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There are many careers within the transportation industry. Thomas O’Brien said he wants to help define them and make sure students to know about them.

He and others asked for and recently received $1 million from the Federal Highway Administration for the job.

“I think it’s important because the more we can define the multiple transportation pathways, the better we are at developing students for the careers out there,” O’Brien said. “There are plenty of opportunities out there.”

O’Brien is director of California State University, Long Beach’s Southwest Transportation Workforce Center (SWTWC) and executive director of its Center for International Trade and Transportation (CITT). He said the SWTWC partnered with four other regional transportation workforce centers in Montana, Vermont, Wisconsin and Tennessee, to form the National Network for the Transportation Workforce (NNTW). They applied for and received a two-year $1 million Federal Highway Administration (FHWA) grant last fall, called “Transportation Workforce Strategic Initiative” (TWSI).

O’Brien said they’re developing the pilot program to help define transportation career pathways in five disciplines: planning, engineering, environment, safety and operations, as well as occupations within those disciplines. The duration depends on the career pathway program’s success and available federal funding, he said.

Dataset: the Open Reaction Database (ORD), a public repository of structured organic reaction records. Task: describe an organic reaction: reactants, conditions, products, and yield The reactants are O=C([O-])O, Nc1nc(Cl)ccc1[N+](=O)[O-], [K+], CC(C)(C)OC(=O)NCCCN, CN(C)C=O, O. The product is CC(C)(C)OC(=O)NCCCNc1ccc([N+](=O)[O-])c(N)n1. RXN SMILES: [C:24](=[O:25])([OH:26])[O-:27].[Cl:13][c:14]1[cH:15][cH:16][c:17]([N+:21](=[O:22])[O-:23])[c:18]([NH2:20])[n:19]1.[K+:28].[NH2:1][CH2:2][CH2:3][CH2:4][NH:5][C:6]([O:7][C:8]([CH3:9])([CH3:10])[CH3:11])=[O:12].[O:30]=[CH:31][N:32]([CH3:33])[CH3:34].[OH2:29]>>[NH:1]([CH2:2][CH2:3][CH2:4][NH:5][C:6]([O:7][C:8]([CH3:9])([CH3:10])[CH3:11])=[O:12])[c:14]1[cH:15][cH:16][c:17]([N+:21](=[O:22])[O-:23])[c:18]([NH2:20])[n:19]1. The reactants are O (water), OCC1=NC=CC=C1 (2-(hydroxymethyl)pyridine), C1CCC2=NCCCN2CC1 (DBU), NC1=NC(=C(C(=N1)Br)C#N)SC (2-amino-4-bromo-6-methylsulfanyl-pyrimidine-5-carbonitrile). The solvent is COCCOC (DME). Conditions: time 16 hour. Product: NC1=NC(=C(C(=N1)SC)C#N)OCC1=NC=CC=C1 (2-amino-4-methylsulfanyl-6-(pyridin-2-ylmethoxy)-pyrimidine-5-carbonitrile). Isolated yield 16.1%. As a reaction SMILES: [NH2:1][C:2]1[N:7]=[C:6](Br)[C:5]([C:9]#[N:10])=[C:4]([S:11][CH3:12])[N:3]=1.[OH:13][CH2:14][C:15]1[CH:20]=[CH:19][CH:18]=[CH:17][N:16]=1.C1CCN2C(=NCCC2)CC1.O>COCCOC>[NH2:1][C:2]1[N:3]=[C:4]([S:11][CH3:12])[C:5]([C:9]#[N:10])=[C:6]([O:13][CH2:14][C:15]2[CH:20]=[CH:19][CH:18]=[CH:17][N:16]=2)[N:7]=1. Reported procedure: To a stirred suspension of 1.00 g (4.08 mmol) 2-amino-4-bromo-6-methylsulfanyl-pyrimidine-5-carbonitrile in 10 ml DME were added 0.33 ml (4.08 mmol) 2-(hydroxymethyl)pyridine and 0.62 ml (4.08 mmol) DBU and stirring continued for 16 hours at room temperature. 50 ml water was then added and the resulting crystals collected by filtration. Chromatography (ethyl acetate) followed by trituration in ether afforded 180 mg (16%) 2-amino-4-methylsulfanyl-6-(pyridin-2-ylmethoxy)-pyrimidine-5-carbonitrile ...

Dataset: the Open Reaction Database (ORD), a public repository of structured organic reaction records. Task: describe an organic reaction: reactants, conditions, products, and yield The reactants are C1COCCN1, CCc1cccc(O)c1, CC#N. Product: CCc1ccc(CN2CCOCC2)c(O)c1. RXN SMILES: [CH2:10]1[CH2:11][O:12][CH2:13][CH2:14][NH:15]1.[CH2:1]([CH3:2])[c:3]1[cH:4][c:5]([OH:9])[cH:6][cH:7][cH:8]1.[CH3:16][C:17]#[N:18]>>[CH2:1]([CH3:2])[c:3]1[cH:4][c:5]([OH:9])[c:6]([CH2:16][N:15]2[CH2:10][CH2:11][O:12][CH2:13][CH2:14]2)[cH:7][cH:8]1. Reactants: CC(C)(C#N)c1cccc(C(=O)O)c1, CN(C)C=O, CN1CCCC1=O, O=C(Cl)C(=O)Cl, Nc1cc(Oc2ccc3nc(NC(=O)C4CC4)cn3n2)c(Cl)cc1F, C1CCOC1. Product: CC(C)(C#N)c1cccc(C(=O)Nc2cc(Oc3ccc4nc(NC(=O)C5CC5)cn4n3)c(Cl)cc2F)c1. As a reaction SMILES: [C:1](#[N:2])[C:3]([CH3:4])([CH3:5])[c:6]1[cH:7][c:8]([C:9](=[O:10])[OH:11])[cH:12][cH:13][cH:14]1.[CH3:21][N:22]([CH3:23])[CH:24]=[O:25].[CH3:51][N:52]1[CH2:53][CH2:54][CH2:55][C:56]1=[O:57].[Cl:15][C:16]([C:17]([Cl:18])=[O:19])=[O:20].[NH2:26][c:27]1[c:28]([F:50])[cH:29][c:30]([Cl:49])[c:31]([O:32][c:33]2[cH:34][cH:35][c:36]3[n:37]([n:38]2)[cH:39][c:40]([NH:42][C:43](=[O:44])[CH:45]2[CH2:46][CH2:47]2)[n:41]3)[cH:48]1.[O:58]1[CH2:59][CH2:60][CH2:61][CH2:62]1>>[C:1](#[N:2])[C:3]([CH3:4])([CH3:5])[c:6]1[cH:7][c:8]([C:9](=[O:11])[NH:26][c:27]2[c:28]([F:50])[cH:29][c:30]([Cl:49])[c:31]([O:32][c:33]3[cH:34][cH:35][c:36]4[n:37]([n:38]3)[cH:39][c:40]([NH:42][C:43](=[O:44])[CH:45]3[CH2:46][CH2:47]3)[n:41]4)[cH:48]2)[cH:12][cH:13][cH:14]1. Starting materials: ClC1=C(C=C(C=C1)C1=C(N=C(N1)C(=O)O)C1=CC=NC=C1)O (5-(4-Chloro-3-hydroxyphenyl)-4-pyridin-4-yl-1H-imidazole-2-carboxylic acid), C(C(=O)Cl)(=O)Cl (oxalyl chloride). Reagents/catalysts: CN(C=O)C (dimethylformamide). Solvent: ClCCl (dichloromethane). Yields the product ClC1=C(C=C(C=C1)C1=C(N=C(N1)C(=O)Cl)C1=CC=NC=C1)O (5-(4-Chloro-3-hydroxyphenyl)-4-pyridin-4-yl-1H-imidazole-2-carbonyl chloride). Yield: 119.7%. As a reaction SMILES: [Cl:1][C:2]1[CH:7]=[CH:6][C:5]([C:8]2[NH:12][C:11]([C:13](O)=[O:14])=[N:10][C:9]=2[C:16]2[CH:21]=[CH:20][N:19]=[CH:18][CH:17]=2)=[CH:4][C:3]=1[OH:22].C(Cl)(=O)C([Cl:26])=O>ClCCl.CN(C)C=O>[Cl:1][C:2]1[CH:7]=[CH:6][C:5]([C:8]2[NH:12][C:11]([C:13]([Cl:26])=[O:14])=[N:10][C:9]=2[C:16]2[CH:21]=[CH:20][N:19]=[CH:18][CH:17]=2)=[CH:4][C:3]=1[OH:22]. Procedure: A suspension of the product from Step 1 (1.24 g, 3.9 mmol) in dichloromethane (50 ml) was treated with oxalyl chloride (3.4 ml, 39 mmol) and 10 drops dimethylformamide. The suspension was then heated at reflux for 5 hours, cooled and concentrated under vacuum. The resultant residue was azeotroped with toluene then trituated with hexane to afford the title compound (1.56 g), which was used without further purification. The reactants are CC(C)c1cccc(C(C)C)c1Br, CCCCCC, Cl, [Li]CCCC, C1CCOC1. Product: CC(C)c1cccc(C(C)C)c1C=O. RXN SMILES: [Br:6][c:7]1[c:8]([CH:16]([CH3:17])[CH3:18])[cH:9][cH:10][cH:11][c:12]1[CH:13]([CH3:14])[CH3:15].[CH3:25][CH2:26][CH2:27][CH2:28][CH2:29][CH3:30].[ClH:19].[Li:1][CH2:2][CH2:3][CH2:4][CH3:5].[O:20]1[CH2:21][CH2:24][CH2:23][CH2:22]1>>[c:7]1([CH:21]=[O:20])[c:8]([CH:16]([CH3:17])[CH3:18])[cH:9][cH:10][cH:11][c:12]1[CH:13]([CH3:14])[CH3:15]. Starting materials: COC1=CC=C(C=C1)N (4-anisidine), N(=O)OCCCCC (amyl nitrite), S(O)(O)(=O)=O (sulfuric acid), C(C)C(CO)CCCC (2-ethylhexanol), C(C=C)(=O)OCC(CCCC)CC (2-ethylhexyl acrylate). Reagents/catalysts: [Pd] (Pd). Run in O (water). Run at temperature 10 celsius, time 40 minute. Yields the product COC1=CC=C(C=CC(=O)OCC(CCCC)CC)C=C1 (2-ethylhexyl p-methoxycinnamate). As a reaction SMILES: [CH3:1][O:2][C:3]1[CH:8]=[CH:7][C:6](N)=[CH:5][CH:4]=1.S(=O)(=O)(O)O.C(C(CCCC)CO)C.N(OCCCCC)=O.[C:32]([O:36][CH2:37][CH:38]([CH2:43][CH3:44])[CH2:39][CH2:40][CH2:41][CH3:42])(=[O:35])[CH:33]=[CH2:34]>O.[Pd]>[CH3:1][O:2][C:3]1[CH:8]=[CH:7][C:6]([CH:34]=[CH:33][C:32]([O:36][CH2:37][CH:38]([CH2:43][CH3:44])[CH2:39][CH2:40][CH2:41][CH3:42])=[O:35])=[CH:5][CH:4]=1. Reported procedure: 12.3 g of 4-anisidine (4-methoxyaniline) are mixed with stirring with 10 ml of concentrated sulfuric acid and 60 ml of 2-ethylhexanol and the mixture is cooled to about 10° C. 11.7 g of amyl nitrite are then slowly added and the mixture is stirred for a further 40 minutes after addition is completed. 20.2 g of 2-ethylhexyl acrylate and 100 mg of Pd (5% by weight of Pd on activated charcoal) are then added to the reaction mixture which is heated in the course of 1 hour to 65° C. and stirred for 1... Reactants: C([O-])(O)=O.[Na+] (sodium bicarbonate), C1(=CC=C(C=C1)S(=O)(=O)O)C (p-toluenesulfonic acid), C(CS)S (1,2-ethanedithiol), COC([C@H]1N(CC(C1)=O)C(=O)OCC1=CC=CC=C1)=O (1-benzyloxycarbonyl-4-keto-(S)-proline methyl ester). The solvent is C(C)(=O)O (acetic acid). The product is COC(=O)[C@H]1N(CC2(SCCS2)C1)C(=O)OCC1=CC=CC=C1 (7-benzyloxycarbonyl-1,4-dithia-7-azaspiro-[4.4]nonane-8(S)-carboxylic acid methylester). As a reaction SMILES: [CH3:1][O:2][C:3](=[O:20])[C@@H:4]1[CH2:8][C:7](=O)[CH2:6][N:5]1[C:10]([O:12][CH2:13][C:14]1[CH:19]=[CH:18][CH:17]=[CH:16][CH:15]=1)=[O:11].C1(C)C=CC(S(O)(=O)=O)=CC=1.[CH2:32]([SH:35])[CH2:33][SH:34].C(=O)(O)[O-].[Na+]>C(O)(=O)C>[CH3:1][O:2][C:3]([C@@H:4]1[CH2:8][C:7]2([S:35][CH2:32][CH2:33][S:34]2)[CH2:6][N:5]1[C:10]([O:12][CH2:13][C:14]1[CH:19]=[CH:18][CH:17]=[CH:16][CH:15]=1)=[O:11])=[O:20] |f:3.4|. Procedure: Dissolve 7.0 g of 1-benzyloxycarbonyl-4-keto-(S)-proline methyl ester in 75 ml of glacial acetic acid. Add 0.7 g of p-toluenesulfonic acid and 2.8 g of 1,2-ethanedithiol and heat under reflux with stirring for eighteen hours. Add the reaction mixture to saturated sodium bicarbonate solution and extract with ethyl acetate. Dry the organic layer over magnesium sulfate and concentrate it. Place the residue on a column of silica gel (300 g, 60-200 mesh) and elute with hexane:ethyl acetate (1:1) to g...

Some of the many transportation careers include transportation planning, data management, civil engineering and more, O’Brien said.

“We’re trying to expand the range of options for students,” O’Brien said. “Ideally, the career pathway does this.”

As far as getting students jobs, “this is not necessarily about giving them an opportunity before they graduate.”

Rather, he said the program will focus on introducing students to people in various fields, and includes workshops, lessons and more. O’Brien said he’s working on creating partnerships nationwide at community colleges, technical schools and universities, as well as with stakeholders, to develop career pathways.

Technical occupations, such as diesel engine specialists, bus/truck driver and tractor-trailer drivers, will be identified, as well as four-year programs, such as urban/regional planners, information systems managers, surveyors, engineers and logisticians.

O’Brien said he hopes the pilot program will be available by September 2018.

Of course, CSULB’s proximity to the Port of Long Beach, along with other ports and transportation hubs, provides opportunity, O’Brien said.

And opportunities are becoming more available.

“As a country, we just voted to tax to expand the transit system,” O’Brien said. “All of those areas are jobs-rich… One thing I hope everyone can come together on is (the need for) transportation.”

For more information, visit www.ccpe.csulb.edu/CITT/about.aspx?pID=132 or www.ccpe.csulb.edu/citt.

Emily Thornton can be reached at ethornton@gazettes.com.

Emily is a staff writer covering higher education and other various topics for Gazette Newspapers. She has a background in weekly and daily newspapers and a bachelor’s in communication from La Sierra University.

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